As Archaeodeath fans will know, I’ve explored the material cultures, mortuary practices and memorialisation depicted in the zombie apocalypse drama The Walking Dead, covering to date seasons 1-9. As the all-time longest-running televisual representation of a post-apocalyptic world, it is fascinating to explore it from an archaeological perspective.

How does it show people dealing with dying, death and the dead following the collapse of our civilization? Specifically, how does it show people distinguishing between the dead and the undead in their dealings with mortality?

The central tenet of the show reflects on what it takes/means to be human, and the care and attention, disrespect and disregard of the dead is portrayed as central to that, and material culture and burial and memorial spaces are media for negotiating this.

You can check out my 42 posts to date on that show here.

I now wish to move over to evalute its sister show: Fear the Walking Dead (2015-) from an Archaeodeath perspective. 

I’ll be clear: while I love The Walking Dead, but I just adore Fear the Walking Dead (created by Robert Kirkman and Dave Erickson). It is one of the best things ever on TV: darker, meaner, grittier and also somehow more hopeful than even The Walking Dead.  It is also different in that it is designed and produced for TV, now inspired by existing comic books as with TWD and now runs to 6 seasons. The setting is also extremely different too, rather than the East Coast setting of Georgia, we are plunged into the zombie apocalypse in LA as it happens. Surviving the military takeover and its aftermath, the survivors take to the sea. They travel south to Baja via Santa Catalina Island, then back to Tijuana before heading back across the US/Mexican border into southern California and the South-Western states more broadly.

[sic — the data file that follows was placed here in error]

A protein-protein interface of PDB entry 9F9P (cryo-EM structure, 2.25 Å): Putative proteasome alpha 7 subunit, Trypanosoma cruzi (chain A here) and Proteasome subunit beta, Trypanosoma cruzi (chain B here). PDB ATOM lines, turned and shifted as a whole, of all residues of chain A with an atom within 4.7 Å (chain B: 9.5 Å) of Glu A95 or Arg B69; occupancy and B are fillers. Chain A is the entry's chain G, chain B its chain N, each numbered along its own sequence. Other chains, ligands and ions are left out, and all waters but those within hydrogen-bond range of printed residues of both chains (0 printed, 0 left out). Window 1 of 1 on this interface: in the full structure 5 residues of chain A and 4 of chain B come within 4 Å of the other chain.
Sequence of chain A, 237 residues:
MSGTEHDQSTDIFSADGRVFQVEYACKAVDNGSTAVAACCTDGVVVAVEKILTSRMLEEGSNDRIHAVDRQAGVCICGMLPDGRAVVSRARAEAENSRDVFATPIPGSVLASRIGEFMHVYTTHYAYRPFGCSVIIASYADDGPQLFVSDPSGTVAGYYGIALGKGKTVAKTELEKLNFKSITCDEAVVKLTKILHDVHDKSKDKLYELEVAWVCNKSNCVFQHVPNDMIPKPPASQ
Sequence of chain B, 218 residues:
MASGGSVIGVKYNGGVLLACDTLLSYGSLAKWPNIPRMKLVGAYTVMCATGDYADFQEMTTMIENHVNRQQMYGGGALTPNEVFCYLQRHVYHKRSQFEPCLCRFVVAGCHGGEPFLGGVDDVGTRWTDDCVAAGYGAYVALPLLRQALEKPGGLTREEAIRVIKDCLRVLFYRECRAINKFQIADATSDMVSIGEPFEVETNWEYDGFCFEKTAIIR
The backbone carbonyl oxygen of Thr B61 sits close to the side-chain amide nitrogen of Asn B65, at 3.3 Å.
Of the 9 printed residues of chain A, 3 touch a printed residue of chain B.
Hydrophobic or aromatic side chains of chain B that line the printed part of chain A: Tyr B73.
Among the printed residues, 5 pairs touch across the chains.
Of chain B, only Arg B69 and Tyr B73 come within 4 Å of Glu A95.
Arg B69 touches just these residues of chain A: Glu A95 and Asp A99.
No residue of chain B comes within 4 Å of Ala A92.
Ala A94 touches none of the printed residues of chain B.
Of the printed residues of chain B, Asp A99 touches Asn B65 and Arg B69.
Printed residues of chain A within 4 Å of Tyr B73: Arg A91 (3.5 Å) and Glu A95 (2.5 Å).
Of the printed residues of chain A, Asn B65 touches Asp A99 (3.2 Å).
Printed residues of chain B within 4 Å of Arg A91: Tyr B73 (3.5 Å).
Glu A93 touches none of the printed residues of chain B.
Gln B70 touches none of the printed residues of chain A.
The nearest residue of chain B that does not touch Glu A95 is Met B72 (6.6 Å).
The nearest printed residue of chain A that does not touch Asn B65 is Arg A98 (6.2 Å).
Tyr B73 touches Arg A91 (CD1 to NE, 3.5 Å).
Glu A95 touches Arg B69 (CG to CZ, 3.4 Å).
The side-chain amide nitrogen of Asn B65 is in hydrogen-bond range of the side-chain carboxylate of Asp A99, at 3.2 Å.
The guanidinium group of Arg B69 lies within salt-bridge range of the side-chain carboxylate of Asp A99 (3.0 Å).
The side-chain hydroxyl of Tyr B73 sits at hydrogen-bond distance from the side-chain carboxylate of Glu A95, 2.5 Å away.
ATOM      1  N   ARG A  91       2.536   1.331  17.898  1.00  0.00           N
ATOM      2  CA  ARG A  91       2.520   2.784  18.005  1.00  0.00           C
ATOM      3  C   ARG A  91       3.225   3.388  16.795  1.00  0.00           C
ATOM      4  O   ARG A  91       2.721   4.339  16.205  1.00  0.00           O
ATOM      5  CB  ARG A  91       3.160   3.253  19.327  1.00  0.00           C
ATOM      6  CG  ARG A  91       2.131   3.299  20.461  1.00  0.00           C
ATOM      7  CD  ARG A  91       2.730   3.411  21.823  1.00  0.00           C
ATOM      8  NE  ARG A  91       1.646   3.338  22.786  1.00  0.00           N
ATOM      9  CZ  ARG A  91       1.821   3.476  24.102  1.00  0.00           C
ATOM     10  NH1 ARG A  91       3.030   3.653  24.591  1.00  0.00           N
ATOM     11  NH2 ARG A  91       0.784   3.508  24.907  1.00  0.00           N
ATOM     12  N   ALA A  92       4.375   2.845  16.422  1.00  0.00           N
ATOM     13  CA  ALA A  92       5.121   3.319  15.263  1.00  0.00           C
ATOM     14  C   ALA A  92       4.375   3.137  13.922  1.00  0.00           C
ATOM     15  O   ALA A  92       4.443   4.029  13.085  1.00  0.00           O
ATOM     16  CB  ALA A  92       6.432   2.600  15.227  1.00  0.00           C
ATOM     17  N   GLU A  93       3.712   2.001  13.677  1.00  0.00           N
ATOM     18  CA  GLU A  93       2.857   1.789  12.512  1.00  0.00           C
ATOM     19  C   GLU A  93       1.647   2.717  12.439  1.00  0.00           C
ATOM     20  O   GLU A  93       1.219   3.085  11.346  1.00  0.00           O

In doing so, we follow generally unlikable and some nasty lead characters and horrendous groups surviving the apocalypse with all manner of twisted and unusual attitudes towards life and death. Some embrace the apocalypse, others go further and see it as an opportunity. It’s a dark and fascinating ride through 21st-century American culture and society as a result, with a diverse cast and critical reflections on class, politics, economics, language, race, age, sexuality and gender. It finds all manner of scenarios and storylines that differ from TWD whilst also portraying connecting themes, and from Season 4 a connecting character firmly linking the shows as part of the same post-apocalyptic universe.

FTWD1a3aOne constant from Season 1 is the treatment of the dead in the post-apocalyptic world. As with the comics and TV show TWD,  the ‘respectful’ treatment of the named dead, even those who have ‘turned’ is to afford them with an inhumation. In episode 3, hHaving killed their neighbour, Peter, who had turned, the characters are posed with the question: what to do with his body?